It’s another bright blue day in Wagaman, the town where Vicki O’Halloran AM FAICD has worked for the past 24 years. This year marks a milestone: twenty years as CEO of Somerville Community Services, an organisation that provides a range of services, from disability to financial, to the local community.
Looking back over her career, O’Halloran has come a long way from her beginnings in the early childhood sector. A social advocate, she has dedicated much of her work to community services.
Originally from Tasmania, O’Halloran grew up alongside her four older brothers in a small town on the state’s northwest coast. After leaving school, she completed a diploma in early childhood, before working in the education department and becoming the director of several childcare centres.
Her eventual move to Darwin was prompted by family; one of her brothers had moved there a few years earlier and her parents had followed suit. “In 1989, my parents decided to travel around Australia and they loved the tropics,” she says. “In their retirement they were determined not to live through another long, cold Tasmanian winter and so they settled in Darwin.”
O’Halloran would shortly follow and says of Darwin, “It’s a glorious lifestyle here. The opportunities back then were incredible and the proximity to overseas travel was enticing.”
On arrival in Darwin, O’Halloran took on an administrative role while completing her bachelor of education in children’s services. In 1993, she applied for a job as a manager for a childcare division at Somerville.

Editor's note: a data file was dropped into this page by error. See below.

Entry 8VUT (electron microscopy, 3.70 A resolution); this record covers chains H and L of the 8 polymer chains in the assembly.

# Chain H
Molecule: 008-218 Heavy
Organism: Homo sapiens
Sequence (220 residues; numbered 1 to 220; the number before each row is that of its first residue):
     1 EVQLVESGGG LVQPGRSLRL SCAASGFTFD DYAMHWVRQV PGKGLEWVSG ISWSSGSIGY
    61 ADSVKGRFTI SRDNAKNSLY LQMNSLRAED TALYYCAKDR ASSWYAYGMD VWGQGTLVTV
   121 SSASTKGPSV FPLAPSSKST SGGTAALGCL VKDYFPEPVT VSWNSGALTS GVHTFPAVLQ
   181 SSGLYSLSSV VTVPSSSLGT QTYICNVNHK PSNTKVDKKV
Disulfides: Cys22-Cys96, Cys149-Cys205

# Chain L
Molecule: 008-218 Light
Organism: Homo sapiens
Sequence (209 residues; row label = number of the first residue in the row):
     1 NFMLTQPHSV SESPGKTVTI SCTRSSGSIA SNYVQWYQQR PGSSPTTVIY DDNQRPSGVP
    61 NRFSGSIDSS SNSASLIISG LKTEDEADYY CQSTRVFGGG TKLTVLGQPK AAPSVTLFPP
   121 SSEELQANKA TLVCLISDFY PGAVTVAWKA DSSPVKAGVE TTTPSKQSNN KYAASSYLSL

“This was the time of when accreditation was being implemented,” she says. “I am a detailed person and this suited me. I was very keen to get this in place across the four child care centres; I really enjoyed the challenge.”
Within a short time she was promoted to deputy director of Somerville and later in 1997, to CEO.
“I am not outwardly ambitious, yet I have always strived to do my very best at everything I have undertaken,” she says.
O’Halloran learnt the difference between leadership and management early on. “I had an adaptable style to move around the different programs within the organisation, from disability to family services to childcare and to people from diverse backgrounds.”
She says the benefit of her role has been working across areas from psychology to disability, including quality assurance, human resources and myriad other business tasks.
“This diversification is inspiring. The way to get the best out of people is to treat them well, have respect and combine knowledge and experiences.”
The way to get the best out of people is to treat them well, have respect and combine knowledge and experiences.
Despite a busy working schedule, O’Halloran manages her time across a number boards and committees at the local and national levels, and has sat on the boards of as many as nine organisations at one time.
She is the current chair of National Disability Services Northern Territory and served as national president of National Disability Services from 2012–15. Her other board roles include the Northern Territory Government Ministerial Advisory Council on Disability Reform and the St Philips College board, as well as being a board member of National Disability Services and the Northern Territory Council of Social Services. “I really enjoy leading councils and advisory body structures,” adds O’Halloran.
She says the most important issue for NFPs is to always be on top of good governance and to acknowledge that this is a moving barometer.